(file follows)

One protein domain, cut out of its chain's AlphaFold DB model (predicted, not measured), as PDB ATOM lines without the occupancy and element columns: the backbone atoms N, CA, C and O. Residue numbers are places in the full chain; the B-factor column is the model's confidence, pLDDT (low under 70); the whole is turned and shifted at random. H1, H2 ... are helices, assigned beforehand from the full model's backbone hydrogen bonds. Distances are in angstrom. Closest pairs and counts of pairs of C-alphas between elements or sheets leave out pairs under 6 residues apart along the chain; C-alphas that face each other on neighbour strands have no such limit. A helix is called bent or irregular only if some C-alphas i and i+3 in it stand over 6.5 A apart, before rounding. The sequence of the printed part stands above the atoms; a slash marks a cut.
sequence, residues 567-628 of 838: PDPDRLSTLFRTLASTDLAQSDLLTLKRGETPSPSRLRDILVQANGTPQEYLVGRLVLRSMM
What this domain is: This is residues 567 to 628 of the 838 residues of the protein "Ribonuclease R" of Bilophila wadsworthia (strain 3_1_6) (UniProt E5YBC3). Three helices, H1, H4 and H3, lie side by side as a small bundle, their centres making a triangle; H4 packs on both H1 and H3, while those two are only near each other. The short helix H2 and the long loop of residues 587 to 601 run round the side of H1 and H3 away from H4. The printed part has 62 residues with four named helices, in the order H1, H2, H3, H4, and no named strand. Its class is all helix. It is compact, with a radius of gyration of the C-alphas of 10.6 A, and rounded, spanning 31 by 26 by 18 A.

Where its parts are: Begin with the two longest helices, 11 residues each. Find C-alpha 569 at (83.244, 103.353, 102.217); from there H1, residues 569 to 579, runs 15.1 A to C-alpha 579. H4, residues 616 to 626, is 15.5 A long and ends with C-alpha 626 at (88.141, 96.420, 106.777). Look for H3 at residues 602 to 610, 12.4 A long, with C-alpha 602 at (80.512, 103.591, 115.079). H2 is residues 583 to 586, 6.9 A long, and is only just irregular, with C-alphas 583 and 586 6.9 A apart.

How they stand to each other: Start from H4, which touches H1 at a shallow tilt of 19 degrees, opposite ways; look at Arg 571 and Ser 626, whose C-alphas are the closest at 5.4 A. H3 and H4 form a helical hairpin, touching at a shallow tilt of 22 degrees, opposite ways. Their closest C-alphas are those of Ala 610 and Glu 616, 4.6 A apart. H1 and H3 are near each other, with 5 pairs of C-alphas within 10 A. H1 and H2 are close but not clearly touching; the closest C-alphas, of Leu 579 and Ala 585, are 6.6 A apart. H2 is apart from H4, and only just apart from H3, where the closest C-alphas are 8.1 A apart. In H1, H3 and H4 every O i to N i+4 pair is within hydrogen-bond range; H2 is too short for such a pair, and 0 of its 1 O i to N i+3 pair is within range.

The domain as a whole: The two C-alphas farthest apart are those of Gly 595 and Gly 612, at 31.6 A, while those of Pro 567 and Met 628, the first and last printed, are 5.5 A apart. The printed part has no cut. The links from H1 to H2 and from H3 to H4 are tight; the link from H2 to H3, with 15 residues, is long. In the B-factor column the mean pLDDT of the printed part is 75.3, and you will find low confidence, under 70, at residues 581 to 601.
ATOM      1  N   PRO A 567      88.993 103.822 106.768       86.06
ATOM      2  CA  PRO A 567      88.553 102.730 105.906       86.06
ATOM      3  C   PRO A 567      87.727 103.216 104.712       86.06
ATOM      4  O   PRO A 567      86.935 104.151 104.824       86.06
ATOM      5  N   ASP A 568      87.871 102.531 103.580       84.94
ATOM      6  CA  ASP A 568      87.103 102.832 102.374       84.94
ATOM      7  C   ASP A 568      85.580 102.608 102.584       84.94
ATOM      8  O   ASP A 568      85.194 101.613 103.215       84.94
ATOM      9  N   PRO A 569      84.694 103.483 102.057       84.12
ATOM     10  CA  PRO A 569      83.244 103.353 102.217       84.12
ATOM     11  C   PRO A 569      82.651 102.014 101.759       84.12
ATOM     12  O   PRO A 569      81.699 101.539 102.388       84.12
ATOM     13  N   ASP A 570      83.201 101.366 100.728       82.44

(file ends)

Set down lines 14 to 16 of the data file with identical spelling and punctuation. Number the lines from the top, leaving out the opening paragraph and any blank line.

ATOM      9  N   PRO A 569      84.694 103.483 102.057       84.12
ATOM     10  CA  PRO A 569      83.244 103.353 102.217       84.12
ATOM     11  C   PRO A 569      82.651 102.014 101.759       84.12